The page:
|Photo Essay: The Burying of Tomas Garcia in Rio Blanco|
According to one of the soldiers, there were 34 soldiers stationed in the area, in addition to police. During the community's over 100 days of peaceful resistance to the dam, the military and police have forcibly evicted, threatened, and harassed them. Before the community began standing up against the dam being illegally built in their territory, there were no soldiers nor police in the area.
The soldiers from the First Battalion of Engineers essentially serve as private security guards for DESA and SINOHYDRO, the companies building the dam. Above, soldiers and police stand guard outside DESA and SINOHYDRO's Rio Blanco operating base during a previous protest by the Lenca Indigenous communities. In a testament to the military's complete lack of neutrality, the soldiers live at DESA and SINOHYDRO's operating base, eating and sleeping there and traveling in company vehicles.
On the morning of Monday, July 15th, 200-300 members of the Indigenous Lenca communities of the area again went to DESA and SINOHYDRO's base of operations in Rio Blanco (shown above) to demand that the dam companies leave their land and let them live in peace. This installment and the proposed dam are being illegally constructed in Indigenous Lenca territory against the will of the Lenca people in the area, in direct violation of ILO Convention 169. Tomas Garcia, father of seven and a community leader in the struggle against the dam, was one of the first to reach the area. He had barely arrived when one of the soldiers fired at him multiple times at close range, killing him immediately.
The soldier who killed Tomas also fired multiple shots at Tomas' 17 year old son Allan Garcia, who was seriously injured in the arm, back, and chest.
Two others were also injured by the military's shots, including this man who was just behind Tomas. He narrowly escaped death or serious injury by just a few inches when a bullet grazed his neck.
On Wednesday, July 17th, community members gathered around Tomas' body in their humble Catholic Church. It was a solemn moment as they mourned the loss of Tomas and prayed for him and his family. They also prayed for those who are against them and for strength to continue on.
Hundreds then gathered at the site of the roadblock, where Tomas had spent so much time in the last three months of his life. Community members carefully carried his body up the hill to a rest under the Roblee tree at the center of the gathering.
The community gathered around the coffin for a service honoring Tomas and his life. In honor of Tomas' commitment to the struggle to defend their land and right to survive, they recommitted themselves to the struggle against the Agua Zarca project that would privatize their river for 30 years and destroy crops they depend on to survive.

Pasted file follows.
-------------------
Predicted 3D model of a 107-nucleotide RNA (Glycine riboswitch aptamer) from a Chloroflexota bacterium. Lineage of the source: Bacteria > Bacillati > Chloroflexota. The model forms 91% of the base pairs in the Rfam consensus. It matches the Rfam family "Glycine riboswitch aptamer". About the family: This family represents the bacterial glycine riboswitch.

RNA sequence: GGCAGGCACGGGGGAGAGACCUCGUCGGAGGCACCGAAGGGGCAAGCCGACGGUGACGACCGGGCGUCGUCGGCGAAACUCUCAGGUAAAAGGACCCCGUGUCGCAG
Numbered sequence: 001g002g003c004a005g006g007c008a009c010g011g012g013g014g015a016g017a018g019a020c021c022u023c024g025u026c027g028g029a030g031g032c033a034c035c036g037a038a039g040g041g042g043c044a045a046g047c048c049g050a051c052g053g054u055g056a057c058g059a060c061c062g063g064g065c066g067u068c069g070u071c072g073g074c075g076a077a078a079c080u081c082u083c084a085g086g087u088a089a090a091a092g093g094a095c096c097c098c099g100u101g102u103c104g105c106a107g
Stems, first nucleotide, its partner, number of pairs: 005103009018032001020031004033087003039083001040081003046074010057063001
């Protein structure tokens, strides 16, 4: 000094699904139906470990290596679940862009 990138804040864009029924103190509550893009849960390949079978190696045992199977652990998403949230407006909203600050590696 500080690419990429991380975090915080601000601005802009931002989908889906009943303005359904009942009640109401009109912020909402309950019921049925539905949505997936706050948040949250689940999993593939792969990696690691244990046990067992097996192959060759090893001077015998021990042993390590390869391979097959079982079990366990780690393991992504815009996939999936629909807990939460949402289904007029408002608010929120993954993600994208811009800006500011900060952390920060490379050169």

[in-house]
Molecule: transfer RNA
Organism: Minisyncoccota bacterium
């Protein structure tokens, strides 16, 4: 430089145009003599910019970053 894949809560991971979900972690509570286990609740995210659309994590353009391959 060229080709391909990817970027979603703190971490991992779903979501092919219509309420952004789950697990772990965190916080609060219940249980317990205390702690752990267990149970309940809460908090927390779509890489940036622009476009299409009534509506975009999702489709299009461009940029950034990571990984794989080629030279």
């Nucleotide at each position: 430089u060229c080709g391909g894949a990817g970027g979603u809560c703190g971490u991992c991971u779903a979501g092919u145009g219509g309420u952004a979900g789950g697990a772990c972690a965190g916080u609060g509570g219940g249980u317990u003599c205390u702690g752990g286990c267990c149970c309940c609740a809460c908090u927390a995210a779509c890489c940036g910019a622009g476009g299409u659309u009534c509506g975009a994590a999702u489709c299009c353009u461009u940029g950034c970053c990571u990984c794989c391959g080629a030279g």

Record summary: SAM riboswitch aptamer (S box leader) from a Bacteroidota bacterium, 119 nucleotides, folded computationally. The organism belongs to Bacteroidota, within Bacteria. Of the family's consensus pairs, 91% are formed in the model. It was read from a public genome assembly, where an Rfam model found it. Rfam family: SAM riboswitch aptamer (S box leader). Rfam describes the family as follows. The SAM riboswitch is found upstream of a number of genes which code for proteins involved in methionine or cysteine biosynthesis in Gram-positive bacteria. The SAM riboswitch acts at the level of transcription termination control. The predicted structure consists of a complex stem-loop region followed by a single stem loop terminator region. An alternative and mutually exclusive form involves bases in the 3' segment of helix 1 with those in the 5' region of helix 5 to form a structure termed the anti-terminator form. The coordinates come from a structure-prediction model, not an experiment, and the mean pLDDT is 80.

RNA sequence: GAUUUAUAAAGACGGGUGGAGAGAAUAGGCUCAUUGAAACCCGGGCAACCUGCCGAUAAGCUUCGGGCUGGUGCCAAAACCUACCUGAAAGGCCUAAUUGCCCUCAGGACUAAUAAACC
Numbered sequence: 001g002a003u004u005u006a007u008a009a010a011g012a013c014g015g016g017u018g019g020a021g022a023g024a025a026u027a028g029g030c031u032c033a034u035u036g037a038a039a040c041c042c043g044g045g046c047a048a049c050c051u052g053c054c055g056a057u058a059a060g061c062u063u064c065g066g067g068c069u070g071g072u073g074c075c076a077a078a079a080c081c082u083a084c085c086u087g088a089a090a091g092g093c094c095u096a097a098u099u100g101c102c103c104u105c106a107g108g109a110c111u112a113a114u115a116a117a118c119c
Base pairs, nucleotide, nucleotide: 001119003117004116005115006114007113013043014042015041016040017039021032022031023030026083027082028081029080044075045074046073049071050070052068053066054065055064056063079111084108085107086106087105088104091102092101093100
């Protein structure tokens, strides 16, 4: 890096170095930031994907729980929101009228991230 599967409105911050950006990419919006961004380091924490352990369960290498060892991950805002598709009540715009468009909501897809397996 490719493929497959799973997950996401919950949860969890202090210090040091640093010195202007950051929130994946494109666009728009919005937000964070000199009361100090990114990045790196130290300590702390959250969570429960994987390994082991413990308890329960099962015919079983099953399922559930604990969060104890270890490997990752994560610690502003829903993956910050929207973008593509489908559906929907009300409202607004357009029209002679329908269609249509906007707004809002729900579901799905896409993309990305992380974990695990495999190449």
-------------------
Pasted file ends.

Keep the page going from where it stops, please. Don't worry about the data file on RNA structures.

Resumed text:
Community members spoke of how Tomas said he would never give up the struggle for their rights. Tomas was a community leader and member of their Indigenous Council. They remembered how the company had offered him thousands and thousands of Lempiras to turn his back on the rest of the community and support the dam, but Tomas had refused. People had even come to the site of the roadblock to offer Tomas money and pressure him to support the project, but despite all the pressure he never sold out. He was faithful to the community to the end and "gave his life for all of us."
One of Tomas' sons was overcome with grief at the loss of his father, who had struggled against the Agua Zarca project precisely so his children would have a place to live and have water and land to grow food on.
After the service, community leaders carried Tomas' body down the hill towards their cemetery, not far from the Gaulcarque River where the Agua Zarca Project is to be constructed.
They brought Tomas into the woods to the community cemetery, where he would be laid to rest surrounded by the trees, plants, and nature that he had fought to defend.
Hundreds made their way into the lush forest and natural resources that they have carefully stewarded for hundreds of years for Tomas' burial.
Once the burial was complete, Tomas' younger brother planted a cross and a plant from Tomas' wife at the edge of the grave.
His family gathered around the gravesite, with no words to express their anguish and sorrow at losing their father, husband, brother, and friend at the hands of the Honduran military during a peaceful protest to defend their community.
Tomas' name was written in the still wet cement on his gravesite, from where he will continue to give the community strength in their struggle against the corporations that have invaded their land, seek to privatize their river, destroy their crops, and have brought violence and death into their community. His spirit will continue to lead them in the struggle for their way of life and the land and rivers upon which they depend and care for to survive.
Tomas Garcia lives on, the struggle continues.
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